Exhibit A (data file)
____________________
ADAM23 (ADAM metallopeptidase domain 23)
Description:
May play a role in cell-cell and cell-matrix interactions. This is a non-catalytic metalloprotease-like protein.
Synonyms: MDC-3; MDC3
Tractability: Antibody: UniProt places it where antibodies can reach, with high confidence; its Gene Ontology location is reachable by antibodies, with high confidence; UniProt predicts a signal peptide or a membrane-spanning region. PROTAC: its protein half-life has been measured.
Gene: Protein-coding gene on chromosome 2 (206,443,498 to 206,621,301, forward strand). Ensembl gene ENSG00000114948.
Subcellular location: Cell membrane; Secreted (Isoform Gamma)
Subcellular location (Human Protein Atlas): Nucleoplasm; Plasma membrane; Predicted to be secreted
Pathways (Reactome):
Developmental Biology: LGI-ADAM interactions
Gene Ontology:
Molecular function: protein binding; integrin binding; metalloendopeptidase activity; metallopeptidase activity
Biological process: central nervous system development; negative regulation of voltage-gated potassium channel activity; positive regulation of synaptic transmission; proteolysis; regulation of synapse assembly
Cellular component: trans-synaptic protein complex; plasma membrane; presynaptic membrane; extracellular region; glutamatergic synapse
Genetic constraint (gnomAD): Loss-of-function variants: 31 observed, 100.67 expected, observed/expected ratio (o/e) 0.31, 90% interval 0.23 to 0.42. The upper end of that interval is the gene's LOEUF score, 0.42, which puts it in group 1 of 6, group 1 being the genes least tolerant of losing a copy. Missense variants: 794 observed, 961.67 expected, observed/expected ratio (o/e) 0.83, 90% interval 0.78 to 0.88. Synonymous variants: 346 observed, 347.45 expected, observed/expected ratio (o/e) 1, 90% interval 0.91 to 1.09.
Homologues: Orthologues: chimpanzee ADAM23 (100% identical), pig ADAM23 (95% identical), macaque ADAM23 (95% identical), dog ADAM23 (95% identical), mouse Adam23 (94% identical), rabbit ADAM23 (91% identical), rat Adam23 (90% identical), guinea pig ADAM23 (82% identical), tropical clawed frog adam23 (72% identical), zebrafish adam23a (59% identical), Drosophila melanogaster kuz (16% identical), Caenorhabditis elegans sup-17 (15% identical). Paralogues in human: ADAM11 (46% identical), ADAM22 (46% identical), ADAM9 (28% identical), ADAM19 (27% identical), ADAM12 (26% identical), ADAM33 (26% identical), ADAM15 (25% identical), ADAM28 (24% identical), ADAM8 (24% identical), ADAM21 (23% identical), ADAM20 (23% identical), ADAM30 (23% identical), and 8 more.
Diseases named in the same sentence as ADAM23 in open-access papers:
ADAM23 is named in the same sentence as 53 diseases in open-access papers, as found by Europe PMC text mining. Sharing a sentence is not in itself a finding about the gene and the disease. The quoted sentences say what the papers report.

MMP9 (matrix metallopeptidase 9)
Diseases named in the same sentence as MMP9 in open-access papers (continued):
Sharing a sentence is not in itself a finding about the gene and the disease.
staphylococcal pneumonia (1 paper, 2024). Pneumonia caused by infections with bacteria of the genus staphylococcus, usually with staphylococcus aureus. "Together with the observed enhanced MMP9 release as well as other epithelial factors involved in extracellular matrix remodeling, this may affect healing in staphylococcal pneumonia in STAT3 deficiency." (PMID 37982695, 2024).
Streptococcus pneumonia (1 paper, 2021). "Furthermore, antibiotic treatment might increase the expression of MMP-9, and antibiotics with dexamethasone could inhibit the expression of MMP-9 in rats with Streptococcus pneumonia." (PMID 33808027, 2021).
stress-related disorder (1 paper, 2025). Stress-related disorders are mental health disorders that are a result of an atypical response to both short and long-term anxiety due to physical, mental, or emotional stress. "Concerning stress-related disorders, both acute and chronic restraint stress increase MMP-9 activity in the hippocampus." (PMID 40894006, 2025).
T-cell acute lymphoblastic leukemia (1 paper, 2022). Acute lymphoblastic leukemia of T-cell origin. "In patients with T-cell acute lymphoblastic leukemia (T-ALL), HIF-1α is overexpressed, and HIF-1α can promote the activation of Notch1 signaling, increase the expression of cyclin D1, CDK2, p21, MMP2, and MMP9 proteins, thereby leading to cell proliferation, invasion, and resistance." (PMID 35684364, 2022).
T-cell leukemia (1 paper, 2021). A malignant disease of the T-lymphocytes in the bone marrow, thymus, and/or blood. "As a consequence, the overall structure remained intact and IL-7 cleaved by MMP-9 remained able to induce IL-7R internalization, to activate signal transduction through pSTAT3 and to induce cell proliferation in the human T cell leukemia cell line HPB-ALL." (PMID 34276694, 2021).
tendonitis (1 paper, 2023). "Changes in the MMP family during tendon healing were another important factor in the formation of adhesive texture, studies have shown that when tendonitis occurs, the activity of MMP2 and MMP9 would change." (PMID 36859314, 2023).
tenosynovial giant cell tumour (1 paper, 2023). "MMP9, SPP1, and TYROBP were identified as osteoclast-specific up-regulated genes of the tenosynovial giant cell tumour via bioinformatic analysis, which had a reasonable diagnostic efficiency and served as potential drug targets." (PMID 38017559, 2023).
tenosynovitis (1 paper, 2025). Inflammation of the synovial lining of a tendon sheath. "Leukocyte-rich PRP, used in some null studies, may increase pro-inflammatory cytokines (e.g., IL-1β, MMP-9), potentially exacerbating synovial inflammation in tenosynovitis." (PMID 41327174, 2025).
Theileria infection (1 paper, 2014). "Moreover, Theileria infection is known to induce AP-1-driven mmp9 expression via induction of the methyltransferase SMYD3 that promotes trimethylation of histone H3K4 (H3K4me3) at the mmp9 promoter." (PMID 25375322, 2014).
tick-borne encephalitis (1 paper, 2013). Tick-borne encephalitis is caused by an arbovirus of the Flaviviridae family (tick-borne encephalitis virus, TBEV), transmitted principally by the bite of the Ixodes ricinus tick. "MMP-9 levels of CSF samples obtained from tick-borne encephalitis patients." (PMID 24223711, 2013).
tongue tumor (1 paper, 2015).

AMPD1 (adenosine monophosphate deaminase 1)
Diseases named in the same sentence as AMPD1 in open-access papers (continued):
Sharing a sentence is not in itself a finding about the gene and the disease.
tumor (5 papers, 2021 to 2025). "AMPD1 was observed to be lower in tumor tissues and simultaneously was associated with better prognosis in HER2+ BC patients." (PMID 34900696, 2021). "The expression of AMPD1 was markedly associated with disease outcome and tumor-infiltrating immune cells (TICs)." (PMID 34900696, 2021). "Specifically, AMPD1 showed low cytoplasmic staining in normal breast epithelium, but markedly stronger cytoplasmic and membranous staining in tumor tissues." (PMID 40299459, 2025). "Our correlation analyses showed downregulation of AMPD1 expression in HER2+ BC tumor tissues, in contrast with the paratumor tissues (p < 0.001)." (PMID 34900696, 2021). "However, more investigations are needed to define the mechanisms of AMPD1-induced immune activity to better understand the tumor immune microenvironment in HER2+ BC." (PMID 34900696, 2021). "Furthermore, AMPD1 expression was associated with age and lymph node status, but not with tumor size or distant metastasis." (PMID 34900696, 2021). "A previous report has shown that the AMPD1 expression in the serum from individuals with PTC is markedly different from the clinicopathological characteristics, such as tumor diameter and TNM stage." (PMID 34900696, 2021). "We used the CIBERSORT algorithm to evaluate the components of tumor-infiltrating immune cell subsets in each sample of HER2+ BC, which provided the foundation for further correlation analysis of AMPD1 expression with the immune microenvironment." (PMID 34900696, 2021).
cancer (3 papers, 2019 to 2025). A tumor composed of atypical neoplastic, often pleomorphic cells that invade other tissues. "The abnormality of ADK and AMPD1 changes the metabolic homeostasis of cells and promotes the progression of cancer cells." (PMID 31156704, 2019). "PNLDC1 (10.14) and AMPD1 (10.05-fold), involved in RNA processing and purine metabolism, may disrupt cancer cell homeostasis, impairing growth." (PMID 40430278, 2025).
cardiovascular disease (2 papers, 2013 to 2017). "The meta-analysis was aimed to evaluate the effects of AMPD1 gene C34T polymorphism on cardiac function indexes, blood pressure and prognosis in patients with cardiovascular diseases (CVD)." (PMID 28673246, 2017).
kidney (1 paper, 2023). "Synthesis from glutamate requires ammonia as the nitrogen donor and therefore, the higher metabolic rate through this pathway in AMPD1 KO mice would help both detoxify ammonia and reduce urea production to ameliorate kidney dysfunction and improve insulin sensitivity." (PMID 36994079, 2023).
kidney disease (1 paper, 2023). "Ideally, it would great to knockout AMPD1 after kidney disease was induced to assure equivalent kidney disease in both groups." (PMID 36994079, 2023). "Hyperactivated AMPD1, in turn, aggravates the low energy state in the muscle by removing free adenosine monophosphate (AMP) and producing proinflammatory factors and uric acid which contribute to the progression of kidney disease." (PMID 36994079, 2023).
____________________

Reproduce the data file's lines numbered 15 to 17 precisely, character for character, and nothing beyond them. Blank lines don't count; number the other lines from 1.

Genetic constraint (gnomAD): Loss-of-function variants: 31 observed, 100.67 expected, observed/expected ratio (o/e) 0.31, 90% interval 0.23 to 0.42. The upper end of that interval is the gene's LOEUF score, 0.42, which puts it in group 1 of 6, group 1 being the genes least tolerant of losing a copy. Missense variants: 794 observed, 961.67 expected, observed/expected ratio (o/e) 0.83, 90% interval 0.78 to 0.88. Synonymous variants: 346 observed, 347.45 expected, observed/expected ratio (o/e) 1, 90% interval 0.91 to 1.09.
Homologues: Orthologues: chimpanzee ADAM23 (100% identical), pig ADAM23 (95% identical), macaque ADAM23 (95% identical), dog ADAM23 (95% identical), mouse Adam23 (94% identical), rabbit ADAM23 (91% identical), rat Adam23 (90% identical), guinea pig ADAM23 (82% identical), tropical clawed frog adam23 (72% identical), zebrafish adam23a (59% identical), Drosophila melanogaster kuz (16% identical), Caenorhabditis elegans sup-17 (15% identical). Paralogues in human: ADAM11 (46% identical), ADAM22 (46% identical), ADAM9 (28% identical), ADAM19 (27% identical), ADAM12 (26% identical), ADAM33 (26% identical), ADAM15 (25% identical), ADAM28 (24% identical), ADAM8 (24% identical), ADAM21 (23% identical), ADAM20 (23% identical), ADAM30 (23% identical), and 8 more.
Diseases named in the same sentence as ADAM23 in open-access papers: